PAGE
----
Fair Trade promises to raise living standards in developing countries through worldwide minimum prices for commodities; support for democratically governed cooperatives; requirement of minimum wages and safety standards for workers; training to help producers improved quality and develop business skills; encouragement of eco-friendly practices; and third-party certification.
In contrast to the free trade status quo, Fair Trade relies on informed consumers to choose more direct supply chains that minimize the role of middlemen, offering economic justice and social change as a viable and sustainable alternative to charity. But does it work?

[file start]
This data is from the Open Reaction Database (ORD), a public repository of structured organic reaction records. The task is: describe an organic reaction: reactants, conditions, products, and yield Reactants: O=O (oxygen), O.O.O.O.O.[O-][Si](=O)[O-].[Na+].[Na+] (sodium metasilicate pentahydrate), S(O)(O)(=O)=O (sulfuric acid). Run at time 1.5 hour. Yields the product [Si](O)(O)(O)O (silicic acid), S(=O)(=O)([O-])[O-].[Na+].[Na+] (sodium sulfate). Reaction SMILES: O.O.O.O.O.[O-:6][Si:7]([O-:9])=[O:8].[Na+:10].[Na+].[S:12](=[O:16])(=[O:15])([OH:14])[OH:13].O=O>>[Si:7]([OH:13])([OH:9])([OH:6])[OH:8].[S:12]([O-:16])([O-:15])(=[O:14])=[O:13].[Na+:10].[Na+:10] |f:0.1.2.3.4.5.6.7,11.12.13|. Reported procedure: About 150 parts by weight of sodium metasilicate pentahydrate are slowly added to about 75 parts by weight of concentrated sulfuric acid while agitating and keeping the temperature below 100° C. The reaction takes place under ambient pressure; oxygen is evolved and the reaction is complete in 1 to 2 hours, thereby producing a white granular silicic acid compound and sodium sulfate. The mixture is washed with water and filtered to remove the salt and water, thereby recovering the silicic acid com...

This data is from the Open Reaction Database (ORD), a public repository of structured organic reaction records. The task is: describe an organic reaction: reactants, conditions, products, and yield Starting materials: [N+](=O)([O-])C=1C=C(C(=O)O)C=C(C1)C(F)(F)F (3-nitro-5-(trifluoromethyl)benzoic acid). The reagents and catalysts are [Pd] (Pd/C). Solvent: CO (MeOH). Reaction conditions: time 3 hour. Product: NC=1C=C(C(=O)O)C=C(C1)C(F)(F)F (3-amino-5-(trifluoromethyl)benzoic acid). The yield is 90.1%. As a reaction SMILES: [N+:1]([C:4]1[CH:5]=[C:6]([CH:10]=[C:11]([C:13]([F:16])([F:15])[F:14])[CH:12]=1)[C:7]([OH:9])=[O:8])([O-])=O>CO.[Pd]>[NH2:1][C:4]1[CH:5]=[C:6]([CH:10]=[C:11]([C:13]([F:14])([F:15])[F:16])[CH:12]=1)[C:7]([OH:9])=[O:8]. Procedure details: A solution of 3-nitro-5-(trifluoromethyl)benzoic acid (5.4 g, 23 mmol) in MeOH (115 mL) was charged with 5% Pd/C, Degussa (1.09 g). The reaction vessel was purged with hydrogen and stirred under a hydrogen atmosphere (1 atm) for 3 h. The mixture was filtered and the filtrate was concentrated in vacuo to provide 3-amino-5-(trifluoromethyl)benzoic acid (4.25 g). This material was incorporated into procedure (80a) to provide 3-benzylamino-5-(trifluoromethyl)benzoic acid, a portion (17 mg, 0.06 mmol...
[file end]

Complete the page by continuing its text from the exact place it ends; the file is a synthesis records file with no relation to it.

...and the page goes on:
Fair Trade from the Ground Up documents achievements at both the producer and the consumer ends of commodity chains and assesses prospects for future growth. From Guatemalan coffee farmers to student activists on U.S. college campuses, the stories of individuals inform April Linton's analysis. Drawing on studies by social scientists and economists, as well as on new case studies, she provides balanced answers to hard questions: How can large institutions be persuaded to commit to using Fair Trade suppliers? Does ethical consumerism work? Are the "social premiums" that are built into Fair Trade prices really being used for community projects? Will Fair Trade market growth reach the scale of organics or green products? This book meets a long-felt need among economic-justice activists, consumer groups, and academics for a reliable qualitative and quantitative overview of achievements of the Fair Trade movement.